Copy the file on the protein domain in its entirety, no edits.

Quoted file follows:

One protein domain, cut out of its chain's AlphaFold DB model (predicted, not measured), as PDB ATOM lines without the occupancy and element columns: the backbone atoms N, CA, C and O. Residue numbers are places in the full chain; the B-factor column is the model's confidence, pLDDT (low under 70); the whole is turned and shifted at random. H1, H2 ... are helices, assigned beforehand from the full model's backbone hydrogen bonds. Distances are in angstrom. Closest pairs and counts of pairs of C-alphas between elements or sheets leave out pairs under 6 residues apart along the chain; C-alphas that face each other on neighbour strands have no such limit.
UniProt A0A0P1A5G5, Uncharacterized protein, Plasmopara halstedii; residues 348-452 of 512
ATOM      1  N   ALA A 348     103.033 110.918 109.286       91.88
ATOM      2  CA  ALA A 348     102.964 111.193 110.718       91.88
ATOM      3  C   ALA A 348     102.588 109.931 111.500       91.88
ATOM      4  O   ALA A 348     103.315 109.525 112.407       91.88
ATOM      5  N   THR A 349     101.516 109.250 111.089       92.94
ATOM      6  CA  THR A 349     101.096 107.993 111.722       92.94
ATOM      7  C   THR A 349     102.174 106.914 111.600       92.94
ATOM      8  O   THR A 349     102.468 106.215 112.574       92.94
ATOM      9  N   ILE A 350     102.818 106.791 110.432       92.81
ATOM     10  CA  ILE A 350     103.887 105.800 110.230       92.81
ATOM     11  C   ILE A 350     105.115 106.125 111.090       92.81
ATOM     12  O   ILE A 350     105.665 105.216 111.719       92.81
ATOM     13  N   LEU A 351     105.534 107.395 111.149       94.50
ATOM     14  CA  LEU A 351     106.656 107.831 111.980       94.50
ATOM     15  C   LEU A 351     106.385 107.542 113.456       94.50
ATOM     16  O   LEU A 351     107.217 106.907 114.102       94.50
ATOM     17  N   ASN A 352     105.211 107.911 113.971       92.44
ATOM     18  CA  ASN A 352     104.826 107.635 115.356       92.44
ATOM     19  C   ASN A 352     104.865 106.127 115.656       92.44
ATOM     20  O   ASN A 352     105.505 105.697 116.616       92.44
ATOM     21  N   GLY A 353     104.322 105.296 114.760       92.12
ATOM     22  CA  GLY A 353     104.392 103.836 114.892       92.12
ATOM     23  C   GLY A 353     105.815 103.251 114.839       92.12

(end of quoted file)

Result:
One protein domain, cut out of its chain's AlphaFold DB model (predicted, not measured), as PDB ATOM lines without the occupancy and element columns: the backbone atoms N, CA, C and O. Residue numbers are places in the full chain; the B-factor column is the model's confidence, pLDDT (low under 70); the whole is turned and shifted at random. H1, H2 ... are helices, assigned beforehand from the full model's backbone hydrogen bonds. Distances are in angstrom. Closest pairs and counts of pairs of C-alphas between elements or sheets leave out pairs under 6 residues apart along the chain; C-alphas that face each other on neighbour strands have no such limit.
UniProt A0A0P1A5G5, Uncharacterized protein, Plasmopara halstedii; residues 348-452 of 512
ATOM      1  N   ALA A 348     103.033 110.918 109.286       91.88
ATOM      2  CA  ALA A 348     102.964 111.193 110.718       91.88
ATOM      3  C   ALA A 348     102.588 109.931 111.500       91.88
ATOM      4  O   ALA A 348     103.315 109.525 112.407       91.88
ATOM      5  N   THR A 349     101.516 109.250 111.089       92.94
ATOM      6  CA  THR A 349     101.096 107.993 111.722       92.94
ATOM      7  C   THR A 349     102.174 106.914 111.600       92.94
ATOM      8  O   THR A 349     102.468 106.215 112.574       92.94
ATOM      9  N   ILE A 350     102.818 106.791 110.432       92.81
ATOM     10  CA  ILE A 350     103.887 105.800 110.230       92.81
ATOM     11  C   ILE A 350     105.115 106.125 111.090       92.81
ATOM     12  O   ILE A 350     105.665 105.216 111.719       92.81
ATOM     13  N   LEU A 351     105.534 107.395 111.149       94.50
ATOM     14  CA  LEU A 351     106.656 107.831 111.980       94.50
ATOM     15  C   LEU A 351     106.385 107.542 113.456       94.50
ATOM     16  O   LEU A 351     107.217 106.907 114.102       94.50
ATOM     17  N   ASN A 352     105.211 107.911 113.971       92.44
ATOM     18  CA  ASN A 352     104.826 107.635 115.356       92.44
ATOM     19  C   ASN A 352     104.865 106.127 115.656       92.44
ATOM     20  O   ASN A 352     105.505 105.697 116.616       92.44
ATOM     21  N   GLY A 353     104.322 105.296 114.760       92.12
ATOM     22  CA  GLY A 353     104.392 103.836 114.892       92.12
ATOM     23  C   GLY A 353     105.815 103.251 114.839       92.12